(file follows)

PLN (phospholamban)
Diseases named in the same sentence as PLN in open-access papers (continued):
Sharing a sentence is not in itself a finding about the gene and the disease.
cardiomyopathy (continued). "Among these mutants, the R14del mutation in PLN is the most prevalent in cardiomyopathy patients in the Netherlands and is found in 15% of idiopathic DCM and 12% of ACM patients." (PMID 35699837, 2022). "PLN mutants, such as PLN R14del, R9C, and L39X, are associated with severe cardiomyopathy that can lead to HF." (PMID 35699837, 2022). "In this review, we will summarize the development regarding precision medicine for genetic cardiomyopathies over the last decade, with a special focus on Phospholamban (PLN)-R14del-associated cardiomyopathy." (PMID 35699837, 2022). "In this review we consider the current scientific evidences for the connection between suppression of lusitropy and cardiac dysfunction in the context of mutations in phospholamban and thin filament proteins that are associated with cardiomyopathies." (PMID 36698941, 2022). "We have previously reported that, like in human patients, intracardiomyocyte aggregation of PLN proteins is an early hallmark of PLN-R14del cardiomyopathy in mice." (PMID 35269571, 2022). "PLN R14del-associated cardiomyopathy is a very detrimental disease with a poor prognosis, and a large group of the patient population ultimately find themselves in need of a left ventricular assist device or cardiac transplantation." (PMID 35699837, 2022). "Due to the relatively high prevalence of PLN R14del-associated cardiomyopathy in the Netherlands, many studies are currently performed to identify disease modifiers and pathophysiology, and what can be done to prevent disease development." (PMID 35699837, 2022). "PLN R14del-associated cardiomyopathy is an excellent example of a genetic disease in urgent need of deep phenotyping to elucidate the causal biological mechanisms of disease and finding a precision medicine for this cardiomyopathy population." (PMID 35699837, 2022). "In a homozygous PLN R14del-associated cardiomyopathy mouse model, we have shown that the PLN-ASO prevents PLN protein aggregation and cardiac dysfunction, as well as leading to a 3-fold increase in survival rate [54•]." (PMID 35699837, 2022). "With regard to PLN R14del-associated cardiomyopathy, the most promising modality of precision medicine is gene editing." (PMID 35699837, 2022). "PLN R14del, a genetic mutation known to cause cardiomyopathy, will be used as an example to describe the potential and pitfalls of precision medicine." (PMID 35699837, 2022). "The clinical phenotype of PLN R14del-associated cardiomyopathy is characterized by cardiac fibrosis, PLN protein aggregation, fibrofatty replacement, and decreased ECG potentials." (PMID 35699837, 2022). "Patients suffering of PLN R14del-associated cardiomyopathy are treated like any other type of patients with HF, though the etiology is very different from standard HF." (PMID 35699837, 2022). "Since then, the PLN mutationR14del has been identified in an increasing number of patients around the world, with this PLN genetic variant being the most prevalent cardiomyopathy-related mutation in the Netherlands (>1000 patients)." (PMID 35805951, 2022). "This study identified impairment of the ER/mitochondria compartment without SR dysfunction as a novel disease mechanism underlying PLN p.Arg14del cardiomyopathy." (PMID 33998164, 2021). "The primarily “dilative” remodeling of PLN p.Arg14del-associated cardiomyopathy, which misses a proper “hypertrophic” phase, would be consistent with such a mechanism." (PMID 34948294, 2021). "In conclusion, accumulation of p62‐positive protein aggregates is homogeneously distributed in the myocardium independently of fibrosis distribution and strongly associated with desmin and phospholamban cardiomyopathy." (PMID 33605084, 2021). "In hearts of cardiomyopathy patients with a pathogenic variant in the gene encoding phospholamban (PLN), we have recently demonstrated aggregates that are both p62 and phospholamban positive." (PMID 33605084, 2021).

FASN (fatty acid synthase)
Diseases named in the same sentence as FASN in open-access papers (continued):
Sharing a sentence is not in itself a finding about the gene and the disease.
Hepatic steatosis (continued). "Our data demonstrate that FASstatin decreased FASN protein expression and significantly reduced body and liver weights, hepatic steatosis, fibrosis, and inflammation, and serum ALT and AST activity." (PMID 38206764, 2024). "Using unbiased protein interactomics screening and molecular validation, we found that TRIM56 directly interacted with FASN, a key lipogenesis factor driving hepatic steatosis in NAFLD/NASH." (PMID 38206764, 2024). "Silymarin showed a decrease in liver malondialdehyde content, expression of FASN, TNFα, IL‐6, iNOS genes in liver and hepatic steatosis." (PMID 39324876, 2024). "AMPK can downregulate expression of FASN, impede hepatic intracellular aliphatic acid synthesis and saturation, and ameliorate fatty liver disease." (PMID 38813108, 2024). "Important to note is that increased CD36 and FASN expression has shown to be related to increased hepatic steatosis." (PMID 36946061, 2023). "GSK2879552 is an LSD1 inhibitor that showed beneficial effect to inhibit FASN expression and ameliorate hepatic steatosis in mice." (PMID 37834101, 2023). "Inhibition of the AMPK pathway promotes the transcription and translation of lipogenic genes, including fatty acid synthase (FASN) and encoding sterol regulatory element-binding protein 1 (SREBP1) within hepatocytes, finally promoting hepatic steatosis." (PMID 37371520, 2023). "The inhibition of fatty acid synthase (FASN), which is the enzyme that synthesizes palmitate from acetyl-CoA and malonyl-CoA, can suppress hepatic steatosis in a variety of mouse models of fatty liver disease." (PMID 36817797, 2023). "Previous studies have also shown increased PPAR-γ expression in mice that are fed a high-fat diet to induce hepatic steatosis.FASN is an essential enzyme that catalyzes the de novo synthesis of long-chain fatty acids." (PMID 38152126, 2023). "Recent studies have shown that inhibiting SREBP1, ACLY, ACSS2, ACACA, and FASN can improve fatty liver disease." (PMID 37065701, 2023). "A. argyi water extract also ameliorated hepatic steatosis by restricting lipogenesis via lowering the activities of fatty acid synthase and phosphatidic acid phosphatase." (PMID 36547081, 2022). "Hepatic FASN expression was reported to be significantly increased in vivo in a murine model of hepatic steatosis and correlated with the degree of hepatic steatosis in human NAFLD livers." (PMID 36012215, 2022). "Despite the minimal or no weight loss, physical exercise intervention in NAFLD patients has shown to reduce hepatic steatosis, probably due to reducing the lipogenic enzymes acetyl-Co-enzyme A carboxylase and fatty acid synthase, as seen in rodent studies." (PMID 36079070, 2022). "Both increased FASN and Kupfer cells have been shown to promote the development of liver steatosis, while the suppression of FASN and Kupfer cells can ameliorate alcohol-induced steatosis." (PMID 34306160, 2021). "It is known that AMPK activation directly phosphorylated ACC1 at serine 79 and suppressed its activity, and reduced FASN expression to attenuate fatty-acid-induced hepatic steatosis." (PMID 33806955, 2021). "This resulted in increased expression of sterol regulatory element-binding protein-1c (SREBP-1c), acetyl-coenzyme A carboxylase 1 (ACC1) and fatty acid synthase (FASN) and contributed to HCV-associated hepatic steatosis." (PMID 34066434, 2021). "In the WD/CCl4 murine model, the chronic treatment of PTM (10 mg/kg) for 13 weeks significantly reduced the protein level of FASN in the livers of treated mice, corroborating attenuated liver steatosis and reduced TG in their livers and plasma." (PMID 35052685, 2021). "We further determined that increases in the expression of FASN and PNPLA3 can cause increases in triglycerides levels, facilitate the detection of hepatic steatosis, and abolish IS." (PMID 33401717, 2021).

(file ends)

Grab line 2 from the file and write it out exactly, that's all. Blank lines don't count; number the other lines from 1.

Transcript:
Diseases named in the same sentence as PLN in open-access papers (continued):